In the last election, Abdullah dropped out after weeks of political crisis instead of competing in a runoff against Karzai, saying that the process was too corrupted to be fair. If fraud becomes a theme this time, one key question is whether the candidates will urge their followers into the streets to contest the result.

Voter turnout declined in the last election as the insurgency gained strength. In 2009, after more than 1 million fraudulent votes were thrown out, election observers calculated that, out of more than 15 million registered, about 4.5 million people had voted — about half the turnout in 2004. The Independent Election Commission estimated Saturday evening that about 7 million people voted this time.

Several polling stations reported that they ran out of ballots because so many voters turned up. At the Wazir Akbar Khan mosque in Kabul, not far from the U.S. Embassy, the site shut down once its 1,800 ballots had been used. Mohammad Wazir, the head of the polling site, said that under new rules instituted this year to prevent fraud, sites were not allowed to borrow ballots from nearby locations if they ran out.

In Washington, President Obama congratulated Afghans on their participation in what he called “historic elections.” The vote, he said, represents “another important milestone in Afghans taking full responsibility for their country as the United States and our partners draw down our forces.”

Throughout the day, reports of violence came in from the provinces. Interior Minister Omar Daudzai said Saturday afternoon that there had been 140 attacks across the country in the previous 24 hours and that nine police officers, seven soldiers and 89 insurgents had been killed. A Taliban spokesman said the movement’s fighters had launched 246 attacks, most of them targeting polling sites, but that number was not confirmed. In Konar province, 16 people, half of them Afghan security personnel, were wounded in fighting or explosions, officials said. And in Logar province, four voters were reported to have been wounded in an explosion.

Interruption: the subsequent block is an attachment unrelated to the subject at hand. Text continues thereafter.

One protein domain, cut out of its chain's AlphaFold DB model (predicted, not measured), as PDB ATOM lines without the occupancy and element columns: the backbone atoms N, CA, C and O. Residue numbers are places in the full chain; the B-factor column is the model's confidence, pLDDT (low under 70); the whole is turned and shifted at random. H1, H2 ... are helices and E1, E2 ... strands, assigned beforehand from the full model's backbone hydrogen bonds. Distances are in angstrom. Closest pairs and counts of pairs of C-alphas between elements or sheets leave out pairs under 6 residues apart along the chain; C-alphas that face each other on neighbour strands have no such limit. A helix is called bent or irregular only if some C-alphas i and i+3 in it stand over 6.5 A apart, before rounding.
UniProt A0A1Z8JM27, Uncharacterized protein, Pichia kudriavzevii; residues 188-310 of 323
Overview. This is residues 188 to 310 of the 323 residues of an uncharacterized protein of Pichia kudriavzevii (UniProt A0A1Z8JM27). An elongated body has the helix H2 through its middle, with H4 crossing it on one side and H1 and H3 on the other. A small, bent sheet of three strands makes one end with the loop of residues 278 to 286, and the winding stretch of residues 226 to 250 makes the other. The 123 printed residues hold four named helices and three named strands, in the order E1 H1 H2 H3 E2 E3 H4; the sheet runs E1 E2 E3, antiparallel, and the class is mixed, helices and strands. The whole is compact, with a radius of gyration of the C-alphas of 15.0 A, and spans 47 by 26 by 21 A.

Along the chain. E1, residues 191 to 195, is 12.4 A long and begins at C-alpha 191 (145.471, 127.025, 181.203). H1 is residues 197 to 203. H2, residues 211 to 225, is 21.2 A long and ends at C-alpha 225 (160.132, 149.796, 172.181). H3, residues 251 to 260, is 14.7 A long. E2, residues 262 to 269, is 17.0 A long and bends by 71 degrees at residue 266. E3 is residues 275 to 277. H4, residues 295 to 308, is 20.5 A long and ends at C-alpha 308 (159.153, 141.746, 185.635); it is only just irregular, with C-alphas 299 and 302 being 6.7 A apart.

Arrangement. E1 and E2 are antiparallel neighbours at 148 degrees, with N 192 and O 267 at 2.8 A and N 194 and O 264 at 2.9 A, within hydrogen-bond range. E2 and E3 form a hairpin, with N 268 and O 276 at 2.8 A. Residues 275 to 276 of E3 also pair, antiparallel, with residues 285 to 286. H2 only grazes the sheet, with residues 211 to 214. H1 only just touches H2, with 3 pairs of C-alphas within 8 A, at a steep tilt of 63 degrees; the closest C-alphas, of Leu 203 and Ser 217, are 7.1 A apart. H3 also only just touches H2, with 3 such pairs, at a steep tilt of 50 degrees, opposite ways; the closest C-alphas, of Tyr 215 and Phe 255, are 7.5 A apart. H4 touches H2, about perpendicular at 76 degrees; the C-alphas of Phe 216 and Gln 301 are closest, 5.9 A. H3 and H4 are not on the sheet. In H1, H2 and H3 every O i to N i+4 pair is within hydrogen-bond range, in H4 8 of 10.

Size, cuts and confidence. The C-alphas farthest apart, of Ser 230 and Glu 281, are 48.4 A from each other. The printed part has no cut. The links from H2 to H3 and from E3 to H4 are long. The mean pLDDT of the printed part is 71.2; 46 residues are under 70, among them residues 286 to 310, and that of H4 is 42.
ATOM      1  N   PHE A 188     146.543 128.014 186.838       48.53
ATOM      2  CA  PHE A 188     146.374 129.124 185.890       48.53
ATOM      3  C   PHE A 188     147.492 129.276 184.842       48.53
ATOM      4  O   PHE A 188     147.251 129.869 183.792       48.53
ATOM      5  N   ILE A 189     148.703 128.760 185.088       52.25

The violence prevented nearly 1,000 polling stations — or about one in six nationwide — from opening, officials said.

There were also attempts at cheating. The Interior Ministry said that at least 14 people, including six government officials, had been arrested for attempted fraud. A woman and three men in Khost province were also arrested after being accused of trying to cast 1,067 votes for their preferred candidate.

Earlier Saturday at a command center in Wardak province, a Taliban stronghold, Afghan police officers and soldiers updated a map to keep track of a slew of insurgent activities. There had been no deadly attacks, making the day a relative success in terms of security, but the mood was still tense. Across the province, 120 polling centers were open, all of them with some level of protection from the army and police. The voter turnout was disappointing at many centers, but the Afghan military exulted in having done its job.

“We are pleased with our efforts,” said Col. Sami Badakshani, the executive officer of the Afghan army brigade responsible for security in the province.

U.S. military officials were instructed to remain invisible Saturday — far from the polls and from combat operations — to ensure that the election appeared “Afghan-owned.”

“There’s really not much we can do,” said Capt. Luke Beazley, the operations officer in the U.S. Army unit advising Wardak’s combat brigade.

Early on election morning, Rahmatullah, a bodyguard for Kabul’s mayor, received a call from his brother-in-law in the north-central province of Sar-e Pol. “He said, ‘We have been threatened by the Taliban not to go out and vote.’ I said, ‘Don’t worry about the Taliban, just go vote,’ ” Rahmatullah said after he voted in Kabul. “We are here to decide about the future of Afghanistan.”

Sieff reported from Wardak province. Sayed Salahuddin in Kabul contributed to this report.